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Our protoXmas salutation.

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  • goldenoniondome@aol.com
    For verily He (in no wise) took the (nature of) Angels; but the seed of Abraham He took.  Heb. 2:16 Because of this taking of the seed of Abraham by God, do
    Message 1 of 1 , Dec 25, 2002
      For verily He (in no wise) took the (nature of) Angels; but the seed of
      Abraham He took.  Heb. 2:16

      Because of this taking of the seed of Abraham by God, do we gather to worship
      His holy birth.  For our God has bestowed upon us, the human race and more
      particularly the Christian race, a dignity and an honor which raises us
      higher than the angels.   In this solemn announcement, the Apostle shows a
      great mystery unfolding, for it is as if our Lord Jesus, who is "the
      Brightness of His Father's glory, the character of His substance, the Heir of
      all things, by Whom He made the world," [Heb 1:3] passes over the Angels to
      do for man that which He has not done for even the Angels.

      The Apostle seems to invite us to contemplate, to compare between Angels and
      men, so that we might more clearly comprehend the greatness of this grace and
      the many benefits that this very day imparts to us.   The Angels we are told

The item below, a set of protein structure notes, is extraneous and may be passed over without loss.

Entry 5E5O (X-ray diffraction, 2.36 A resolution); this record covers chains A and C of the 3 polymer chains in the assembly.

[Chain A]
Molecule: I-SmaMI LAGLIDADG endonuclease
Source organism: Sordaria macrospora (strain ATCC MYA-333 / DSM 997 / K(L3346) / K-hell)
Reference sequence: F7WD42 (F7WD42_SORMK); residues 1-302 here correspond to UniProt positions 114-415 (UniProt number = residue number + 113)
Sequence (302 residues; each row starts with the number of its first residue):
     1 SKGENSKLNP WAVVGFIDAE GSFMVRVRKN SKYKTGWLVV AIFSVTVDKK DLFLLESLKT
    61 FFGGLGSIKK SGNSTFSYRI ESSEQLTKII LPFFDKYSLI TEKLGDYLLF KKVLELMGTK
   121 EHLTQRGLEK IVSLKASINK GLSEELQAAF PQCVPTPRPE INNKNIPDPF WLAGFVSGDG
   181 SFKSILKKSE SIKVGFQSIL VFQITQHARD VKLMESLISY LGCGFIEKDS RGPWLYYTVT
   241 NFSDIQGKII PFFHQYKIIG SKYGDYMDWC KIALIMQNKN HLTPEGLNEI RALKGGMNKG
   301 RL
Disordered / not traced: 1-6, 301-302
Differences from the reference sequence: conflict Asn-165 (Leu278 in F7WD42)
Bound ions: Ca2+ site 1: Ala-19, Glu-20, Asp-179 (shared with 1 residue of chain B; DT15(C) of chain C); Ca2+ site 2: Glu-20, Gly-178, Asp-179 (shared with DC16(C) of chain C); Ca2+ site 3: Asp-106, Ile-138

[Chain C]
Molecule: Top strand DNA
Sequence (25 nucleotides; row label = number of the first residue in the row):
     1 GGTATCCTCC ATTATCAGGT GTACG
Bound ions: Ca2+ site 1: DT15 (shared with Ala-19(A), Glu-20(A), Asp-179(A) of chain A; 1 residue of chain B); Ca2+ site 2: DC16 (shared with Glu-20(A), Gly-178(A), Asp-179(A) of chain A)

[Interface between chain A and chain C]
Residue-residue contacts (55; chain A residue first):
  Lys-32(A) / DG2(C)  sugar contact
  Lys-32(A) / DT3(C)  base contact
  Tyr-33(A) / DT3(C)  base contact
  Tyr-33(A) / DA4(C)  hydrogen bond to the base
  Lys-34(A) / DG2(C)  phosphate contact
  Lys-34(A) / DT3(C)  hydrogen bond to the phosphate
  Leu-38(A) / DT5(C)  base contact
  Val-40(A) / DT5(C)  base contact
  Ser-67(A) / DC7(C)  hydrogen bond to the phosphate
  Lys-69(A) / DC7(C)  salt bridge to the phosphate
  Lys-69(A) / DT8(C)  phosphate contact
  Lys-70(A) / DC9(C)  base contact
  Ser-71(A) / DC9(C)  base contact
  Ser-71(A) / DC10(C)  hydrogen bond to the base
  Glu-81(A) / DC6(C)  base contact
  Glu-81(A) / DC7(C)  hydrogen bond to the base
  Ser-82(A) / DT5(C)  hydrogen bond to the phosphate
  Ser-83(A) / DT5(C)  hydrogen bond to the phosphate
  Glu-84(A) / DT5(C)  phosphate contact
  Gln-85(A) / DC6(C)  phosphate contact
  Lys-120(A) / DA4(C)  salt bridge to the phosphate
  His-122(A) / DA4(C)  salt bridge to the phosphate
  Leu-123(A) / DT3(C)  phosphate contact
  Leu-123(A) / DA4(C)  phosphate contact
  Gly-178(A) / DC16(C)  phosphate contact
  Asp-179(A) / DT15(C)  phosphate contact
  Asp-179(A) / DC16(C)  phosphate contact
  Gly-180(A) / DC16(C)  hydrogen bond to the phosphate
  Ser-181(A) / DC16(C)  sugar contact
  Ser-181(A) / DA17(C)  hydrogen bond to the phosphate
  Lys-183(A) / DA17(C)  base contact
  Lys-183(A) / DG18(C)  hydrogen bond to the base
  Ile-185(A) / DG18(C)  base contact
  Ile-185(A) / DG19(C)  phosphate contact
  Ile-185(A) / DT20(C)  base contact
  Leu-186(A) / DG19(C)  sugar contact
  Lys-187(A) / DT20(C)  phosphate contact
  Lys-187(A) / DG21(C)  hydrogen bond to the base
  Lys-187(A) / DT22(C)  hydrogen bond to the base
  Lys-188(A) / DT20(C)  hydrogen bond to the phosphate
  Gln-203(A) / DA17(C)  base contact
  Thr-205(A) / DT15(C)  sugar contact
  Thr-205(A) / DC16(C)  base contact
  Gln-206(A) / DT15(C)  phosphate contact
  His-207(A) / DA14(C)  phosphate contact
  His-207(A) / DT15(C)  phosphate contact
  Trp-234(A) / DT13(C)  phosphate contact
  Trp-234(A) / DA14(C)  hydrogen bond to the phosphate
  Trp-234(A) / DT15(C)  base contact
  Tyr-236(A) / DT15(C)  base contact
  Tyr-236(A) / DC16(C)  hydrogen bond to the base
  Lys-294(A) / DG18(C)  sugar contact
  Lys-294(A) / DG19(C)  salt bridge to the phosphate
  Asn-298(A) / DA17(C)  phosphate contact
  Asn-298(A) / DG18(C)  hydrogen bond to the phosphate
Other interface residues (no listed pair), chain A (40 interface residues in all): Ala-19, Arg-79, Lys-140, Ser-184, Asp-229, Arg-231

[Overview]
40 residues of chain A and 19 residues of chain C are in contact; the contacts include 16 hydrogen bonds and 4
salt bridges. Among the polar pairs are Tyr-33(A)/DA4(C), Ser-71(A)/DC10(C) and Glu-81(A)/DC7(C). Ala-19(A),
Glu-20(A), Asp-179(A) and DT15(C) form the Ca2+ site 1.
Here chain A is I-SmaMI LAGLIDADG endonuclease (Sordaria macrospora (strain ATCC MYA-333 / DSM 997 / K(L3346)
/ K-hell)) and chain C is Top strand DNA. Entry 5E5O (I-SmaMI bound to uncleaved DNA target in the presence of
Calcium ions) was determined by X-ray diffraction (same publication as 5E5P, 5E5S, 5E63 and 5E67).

"excel in power" [2 Pt. 2:11] and if in power, then so they are in every
      virtue greater and more awesome than are we.   We may read in the account of
      the protomartyr, St. Stephen, just how exalted the Apostles and that first
      gathering of the Church around them held the place of the Angels.   For
      there,
      the Church has given to us this assessment of St. Stephen in his martyrdom:
      "they saw his Face as the face of an Angel."  So beautiful of countenance did
      Stephen become that that glory which shone from him, the Light of Divinity,
      such that even those who disputed with him could not resist him.   This
      beauty
      shone forth so brightly throughout his discourse that they could only resist
      by giving themselves over to madness and rushing upon him to stone him.

      The Angels are also described as possessing Divine wisdom: "my Lord the King
      is wise, as an Angel of God [2 Sam 14:20].  In this passage the wisdom of St.